Box::new((p_over_3..p-1).chain(2..p_over_3))
}
7 => Box::new([2].into_iter().chain((3..p-2).rev())),
_ => {panic!("p is not an odd prime! p mod 8 is even!");}
};
```

Then, checking each number, we discard it if it's a primitive root mod `p`

:

```
if number_theory::NumberTheory::legendre(&n, &p)==1 {
continue;
}
```

Now for the real meat of the "checking algorithm:" the order of any *n* mod *m* will divide the Carmichael lambda of *m*. For a prime *p*, the Carmichael lambda is *p-1*. So for each proper divisor of *p-1*, we just have to raise *n* to that power. If it's never 1, *n* is a primitive root mod *p*. If it equals 1 at some point, *n* must not be a primitive root.

Note: here, `divs`

is a list of proper divisors of *p-1*. More on that later.

```
for n in check_list {
if number_theory::NumberTheory::legendre(&n, &p)==1 {
continue;
}
let mut is_pr = true;
for d in divs {
if number_theory::NumberTheory::exp_residue(&n, d, &p) == 1 {
is_pr = false;
break;
}
}
if is_pr { return n; }
}
```

I put all this into a function called `find_first_pr`

:

```
fn find_first_pr(p: u64, divs: &Vec<u64>) -> u64 {
// p is a given prime, divs is a vector of divisors of p-1.
let check_list: Box<dyn Iterator<Item=u64>> = match p % 8 {
1 => {
let p_f = p as f64;
let p_over_3 = floor(p_f/3.0) as u64;
Box::new([2].into_iter().chain(p_over_3..p-1).chain(3..p_over_3))
}
3 => Box::new((2..p-1).rev()),
5 => {
let p_f = p as f64;
let p_over_3 = floor(p_f/3.0) as u64;
Box::new((p_over_3..p-1).chain(2..p_over_3))
}
7 => Box::new([2].into_iter().chain((3..p-2).rev())),
_ => {panic!("p is not an odd prime! p mod 8 is even!");}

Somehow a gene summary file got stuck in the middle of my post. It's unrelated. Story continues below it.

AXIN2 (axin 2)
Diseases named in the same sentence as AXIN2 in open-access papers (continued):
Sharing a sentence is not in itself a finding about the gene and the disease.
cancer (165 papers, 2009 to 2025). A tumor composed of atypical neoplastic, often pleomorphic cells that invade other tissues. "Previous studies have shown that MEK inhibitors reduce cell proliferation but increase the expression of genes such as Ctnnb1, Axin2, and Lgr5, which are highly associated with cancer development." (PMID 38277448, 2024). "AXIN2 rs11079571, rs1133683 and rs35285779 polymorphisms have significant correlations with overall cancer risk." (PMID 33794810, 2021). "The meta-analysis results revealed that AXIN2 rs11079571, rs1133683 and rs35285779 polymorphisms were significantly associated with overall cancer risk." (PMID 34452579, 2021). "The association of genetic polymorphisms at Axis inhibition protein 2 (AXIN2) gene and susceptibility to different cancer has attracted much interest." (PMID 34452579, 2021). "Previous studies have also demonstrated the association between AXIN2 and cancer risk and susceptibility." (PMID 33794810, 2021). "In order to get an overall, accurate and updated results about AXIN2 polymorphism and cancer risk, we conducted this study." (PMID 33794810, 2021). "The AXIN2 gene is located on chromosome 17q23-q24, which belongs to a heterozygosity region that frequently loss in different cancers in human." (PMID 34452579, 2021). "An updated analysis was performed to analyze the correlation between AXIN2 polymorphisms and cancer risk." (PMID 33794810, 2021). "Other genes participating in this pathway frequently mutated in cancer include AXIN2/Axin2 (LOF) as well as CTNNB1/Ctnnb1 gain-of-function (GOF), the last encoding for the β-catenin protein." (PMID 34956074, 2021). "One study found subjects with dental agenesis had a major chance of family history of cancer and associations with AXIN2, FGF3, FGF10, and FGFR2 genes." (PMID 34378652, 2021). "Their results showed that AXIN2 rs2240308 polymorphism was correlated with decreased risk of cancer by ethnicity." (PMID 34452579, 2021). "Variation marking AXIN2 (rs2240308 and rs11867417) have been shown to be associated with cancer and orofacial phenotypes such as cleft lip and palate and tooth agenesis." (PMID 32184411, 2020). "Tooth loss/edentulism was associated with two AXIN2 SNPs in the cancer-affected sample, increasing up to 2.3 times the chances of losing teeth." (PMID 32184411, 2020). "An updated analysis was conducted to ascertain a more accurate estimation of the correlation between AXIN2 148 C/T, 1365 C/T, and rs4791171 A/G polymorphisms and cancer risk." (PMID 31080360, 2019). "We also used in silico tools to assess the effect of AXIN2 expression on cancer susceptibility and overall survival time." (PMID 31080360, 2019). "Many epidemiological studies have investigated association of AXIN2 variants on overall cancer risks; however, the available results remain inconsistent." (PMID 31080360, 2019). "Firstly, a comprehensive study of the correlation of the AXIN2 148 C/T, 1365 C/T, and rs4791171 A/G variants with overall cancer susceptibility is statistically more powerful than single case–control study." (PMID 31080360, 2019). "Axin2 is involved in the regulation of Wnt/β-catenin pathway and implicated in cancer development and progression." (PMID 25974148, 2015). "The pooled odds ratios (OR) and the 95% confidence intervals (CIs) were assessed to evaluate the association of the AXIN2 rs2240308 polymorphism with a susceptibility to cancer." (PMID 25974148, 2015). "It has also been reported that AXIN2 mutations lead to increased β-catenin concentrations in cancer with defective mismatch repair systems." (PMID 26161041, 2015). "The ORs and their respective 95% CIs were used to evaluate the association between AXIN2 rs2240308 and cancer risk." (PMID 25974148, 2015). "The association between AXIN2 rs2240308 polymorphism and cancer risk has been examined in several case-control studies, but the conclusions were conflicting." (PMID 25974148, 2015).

};
for n in check_list {
if number_theory::NumberTheory::legendre(&n, &p)==1 {
continue;
}
let mut is_pr = true;
for d in divs {
if number_theory::NumberTheory::exp_residue(&n, d, &p) == 1 {
is_pr = false;
break;
}
}
if is_pr { return n; }
}
return 0; // should never be called
}
```

Now that we've found one primitive root, we can find the rest:

```
fn find_all_prs(p: u64, divs: &Vec<u64>) -> Vec<u64> {
// p is a given prime, divs is a vector of divisors of p-1.
let g = find_first_pr(p, divs);
// raise g to all k where gcd(k, p-1) = 1
let mut all_prs = vec![];
for k in 1..p {
if number_theory::NumberTheory::gcd(&k, &(p-1)) == 1 {
let new_pr = number_theory::NumberTheory::exp_residue(&g, &k, &p);
all_prs.push(new_pr);
}
}
return all_prs;
}
```

Easy!

Then to find *z*-primitive roots of *p*, we don't need to generate all the primitive roots mod *p^2*. We can just check our list of primitive roots mod *p*. The checking function looks pretty much the same as above, except now we're looking at divisors of *p(p-1)*, the Carmichael lambda of *p^2*. Once again, these have been precomputed.

```
fn check_pr_mod_psquared(p: u64, n:u64, divs: &Vec<u64>) -> bool {
// p is a prime, n is a PR mod p, divs are divisors of p(p-1).
// returns true if n is a PR mod p^2 and false otherwise.
for d in divs {
if number_theory::NumberTheory::exp_residue(&n, d, &(p.pow(2))) == 1 {
return false;
}
}
return true;
}
```

Pretty neat! Why did I precompute the divisors? Well, at first, I computed *p-1*'s divisors in `find_first_pr`

, and *p(p-1)*'s divisors in `check_pr_mod_psquared`

. However, this is terrible for performance. You're already sort of doing the same work twice, but then, when factoring *p(p-1)*, your computer has to pull out a very large prime factor from a huge composite number. After I wrote and compiled the program this way, I profiled it, and something like 60% of processor time was dedicated to factoring these numbers. Now I compute *p-1*'s divisors and sort of "manually" construct *p(p-1)*'s divisors from there:

```
let mut divs = get_divisors(p-1);